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Ataxia is the inability to produce smooth, intentional movements. Ataxia and gait disturbances are not disease entities themselves, but are manifestations of either systemic or nervous system conditions.

Key symptoms suggesting disease processes beyond the sensory and motor systems include headache, nausea, fever, and decreased level of alertness. The physical examination may also show abnormalities outside the nervous system. Orthostatic vital sign changes point to systemic illness.

Once the physician has determined that ataxia is the principal problem and not a manifestation of broader illness, the examination should attempt to differentiate between sensory and motor causes of ataxia. While cerebellar lesions may cause ataxia, isolated cerebellar lesions are not the most common cause. Dysmetria (undershoot or overshoot of movements) may be elicited by finger to nose testing. Dysdiadochokinesia (clumsy rapid alternating movements) may be seen when the patient alternately flips their palms and backs of their hands on their thighs. Both of these are suggestive of cerebellar causes. Having the patient slide one heel down the opposite shin is useful for distinguishing between cerebellar and sensory causes. Overshoot of the knee or ankle signifies cerebellar disease, while a wavering course down the shin suggests a deficit of proprioception.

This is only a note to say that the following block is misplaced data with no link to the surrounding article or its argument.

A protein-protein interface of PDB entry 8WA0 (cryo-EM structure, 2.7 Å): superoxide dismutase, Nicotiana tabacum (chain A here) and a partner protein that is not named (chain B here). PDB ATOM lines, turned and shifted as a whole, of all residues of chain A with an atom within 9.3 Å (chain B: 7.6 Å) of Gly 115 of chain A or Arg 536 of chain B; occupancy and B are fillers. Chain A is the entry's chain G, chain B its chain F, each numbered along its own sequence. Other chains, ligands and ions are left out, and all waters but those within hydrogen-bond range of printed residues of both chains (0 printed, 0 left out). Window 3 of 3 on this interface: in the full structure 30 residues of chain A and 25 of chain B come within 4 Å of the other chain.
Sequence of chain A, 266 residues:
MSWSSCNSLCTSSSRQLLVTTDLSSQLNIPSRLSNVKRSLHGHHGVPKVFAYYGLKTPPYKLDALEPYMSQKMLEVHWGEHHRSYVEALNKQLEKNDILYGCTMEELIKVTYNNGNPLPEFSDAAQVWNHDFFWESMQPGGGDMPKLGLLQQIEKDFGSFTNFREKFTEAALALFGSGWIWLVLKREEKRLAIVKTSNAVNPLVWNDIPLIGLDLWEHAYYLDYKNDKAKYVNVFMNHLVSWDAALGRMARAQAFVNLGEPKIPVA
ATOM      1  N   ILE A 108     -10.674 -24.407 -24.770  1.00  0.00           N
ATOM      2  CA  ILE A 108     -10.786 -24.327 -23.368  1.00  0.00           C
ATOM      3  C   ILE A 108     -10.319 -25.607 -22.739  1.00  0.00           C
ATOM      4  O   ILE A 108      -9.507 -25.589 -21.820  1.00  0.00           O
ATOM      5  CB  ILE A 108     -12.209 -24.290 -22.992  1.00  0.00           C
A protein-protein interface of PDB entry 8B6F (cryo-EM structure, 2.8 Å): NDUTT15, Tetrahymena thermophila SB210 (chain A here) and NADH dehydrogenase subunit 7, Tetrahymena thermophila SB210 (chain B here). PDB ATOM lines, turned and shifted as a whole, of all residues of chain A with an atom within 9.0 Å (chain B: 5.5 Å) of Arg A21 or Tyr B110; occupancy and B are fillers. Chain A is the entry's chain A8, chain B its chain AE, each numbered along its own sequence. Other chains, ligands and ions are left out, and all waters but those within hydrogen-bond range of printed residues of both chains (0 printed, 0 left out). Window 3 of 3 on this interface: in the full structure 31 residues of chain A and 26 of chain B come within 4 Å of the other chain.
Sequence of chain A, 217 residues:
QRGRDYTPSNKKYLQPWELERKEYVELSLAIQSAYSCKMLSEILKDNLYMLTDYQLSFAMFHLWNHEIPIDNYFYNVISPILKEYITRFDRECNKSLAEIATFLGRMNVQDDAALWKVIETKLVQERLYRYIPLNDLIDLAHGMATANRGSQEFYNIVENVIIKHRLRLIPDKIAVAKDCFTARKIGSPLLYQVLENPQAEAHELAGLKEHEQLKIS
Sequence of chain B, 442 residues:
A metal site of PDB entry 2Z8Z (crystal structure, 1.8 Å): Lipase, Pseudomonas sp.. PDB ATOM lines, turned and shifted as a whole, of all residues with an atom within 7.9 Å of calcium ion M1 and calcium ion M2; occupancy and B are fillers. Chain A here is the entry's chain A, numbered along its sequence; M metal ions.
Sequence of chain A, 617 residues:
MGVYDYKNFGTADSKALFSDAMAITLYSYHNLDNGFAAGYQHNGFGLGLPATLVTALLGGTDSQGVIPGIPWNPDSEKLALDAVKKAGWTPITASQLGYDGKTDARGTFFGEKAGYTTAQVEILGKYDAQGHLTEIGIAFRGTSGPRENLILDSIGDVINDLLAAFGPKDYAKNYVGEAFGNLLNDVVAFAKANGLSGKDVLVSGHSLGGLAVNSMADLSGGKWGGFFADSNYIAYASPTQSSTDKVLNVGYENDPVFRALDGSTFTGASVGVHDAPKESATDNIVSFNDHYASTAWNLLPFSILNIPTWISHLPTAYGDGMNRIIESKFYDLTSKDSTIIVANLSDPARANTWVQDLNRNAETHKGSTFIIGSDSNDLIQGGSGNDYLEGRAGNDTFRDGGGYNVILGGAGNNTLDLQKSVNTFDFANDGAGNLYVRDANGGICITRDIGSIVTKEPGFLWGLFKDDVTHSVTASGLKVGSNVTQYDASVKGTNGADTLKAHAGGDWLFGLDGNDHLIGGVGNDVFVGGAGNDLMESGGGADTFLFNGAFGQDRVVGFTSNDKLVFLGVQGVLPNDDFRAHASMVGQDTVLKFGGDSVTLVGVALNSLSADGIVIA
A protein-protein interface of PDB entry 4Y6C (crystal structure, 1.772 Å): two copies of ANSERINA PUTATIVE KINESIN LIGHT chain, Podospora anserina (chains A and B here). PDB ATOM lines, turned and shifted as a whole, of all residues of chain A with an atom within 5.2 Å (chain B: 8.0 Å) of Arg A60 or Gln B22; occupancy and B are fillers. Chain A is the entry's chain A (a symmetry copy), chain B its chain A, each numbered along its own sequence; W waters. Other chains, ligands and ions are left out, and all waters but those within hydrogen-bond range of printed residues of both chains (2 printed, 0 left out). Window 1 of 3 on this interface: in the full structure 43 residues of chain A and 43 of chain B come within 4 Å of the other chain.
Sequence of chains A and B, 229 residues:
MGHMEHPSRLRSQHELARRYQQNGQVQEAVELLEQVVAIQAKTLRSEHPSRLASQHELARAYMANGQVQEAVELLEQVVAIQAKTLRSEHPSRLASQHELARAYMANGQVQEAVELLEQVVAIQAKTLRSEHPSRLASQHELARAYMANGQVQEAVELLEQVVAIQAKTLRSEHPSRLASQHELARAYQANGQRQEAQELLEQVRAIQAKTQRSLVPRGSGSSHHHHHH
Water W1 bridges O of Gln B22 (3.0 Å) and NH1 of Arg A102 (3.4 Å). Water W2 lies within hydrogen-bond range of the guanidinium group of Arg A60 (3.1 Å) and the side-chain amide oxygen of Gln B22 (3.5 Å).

Vibration and position sense in the toes test the posterior columns, which degenerate in tabes dorsalis (neurosyphilis) and vitamin B12 deficiency. Nystagmus suggests an intracranial cause. In the Romberg test, the patient is asked to stand with arms at sides. Significantly worsening instability with eye closure (a positive Romberg sign) suggests that the patient is relying on visual input for balance caused by a sensory ataxia including posterior column disease or vestibular dysfunction. Instability with the eyes still open suggests a cerebellar lesion.

Observing the patient rise from a chair and walk on heels and toes may expose subtle proximal or distal weakness. Tandem walking (heel to toe) may elicit subtle ataxia. A motor ataxic gait is characterized by broad-based, unsteady steps. Sensory ataxia with loss of proprioception may be notable for abrupt movements and slapping of the feet with each impact. A senile gait that is slow, broad based, and with a shortened stride may be seen with aging, but also with neurodegenerative disease such as Parkinson disease and normal pressure hydrocephalus. Parkinson disease may also show a festinating gait that is narrow-based, with small shuffling steps that become more rapid. Peroneal muscle weakness causes foot drop, known as an equine gait.

Table 143-1 shows common causes of acute ataxia and gait disturbances.

Table 143-1 Common Etiologies of Acute Ataxia and Gait Disturbances

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